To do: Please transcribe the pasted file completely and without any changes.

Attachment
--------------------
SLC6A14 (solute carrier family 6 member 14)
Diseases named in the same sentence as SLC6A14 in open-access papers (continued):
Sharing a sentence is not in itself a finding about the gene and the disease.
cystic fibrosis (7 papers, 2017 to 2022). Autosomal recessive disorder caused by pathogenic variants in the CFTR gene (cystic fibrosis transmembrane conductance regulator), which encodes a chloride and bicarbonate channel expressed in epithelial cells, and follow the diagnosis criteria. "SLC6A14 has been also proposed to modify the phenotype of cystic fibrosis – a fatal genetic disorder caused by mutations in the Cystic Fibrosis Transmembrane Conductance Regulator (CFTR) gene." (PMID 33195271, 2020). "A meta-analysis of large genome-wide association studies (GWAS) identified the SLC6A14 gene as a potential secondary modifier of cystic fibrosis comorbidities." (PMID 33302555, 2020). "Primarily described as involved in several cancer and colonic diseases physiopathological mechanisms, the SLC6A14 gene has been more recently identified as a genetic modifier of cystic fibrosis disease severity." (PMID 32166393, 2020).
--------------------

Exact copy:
SLC6A14 (solute carrier family 6 member 14)
Diseases named in the same sentence as SLC6A14 in open-access papers (continued):
Sharing a sentence is not in itself a finding about the gene and the disease.
cystic fibrosis (7 papers, 2017 to 2022). Autosomal recessive disorder caused by pathogenic variants in the CFTR gene (cystic fibrosis transmembrane conductance regulator), which encodes a chloride and bicarbonate channel expressed in epithelial cells, and follow the diagnosis criteria. "SLC6A14 has been also proposed to modify the phenotype of cystic fibrosis – a fatal genetic disorder caused by mutations in the Cystic Fibrosis Transmembrane Conductance Regulator (CFTR) gene." (PMID 33195271, 2020). "A meta-analysis of large genome-wide association studies (GWAS) identified the SLC6A14 gene as a potential secondary modifier of cystic fibrosis comorbidities." (PMID 33302555, 2020). "Primarily described as involved in several cancer and colonic diseases physiopathological mechanisms, the SLC6A14 gene has been more recently identified as a genetic modifier of cystic fibrosis disease severity." (PMID 32166393, 2020).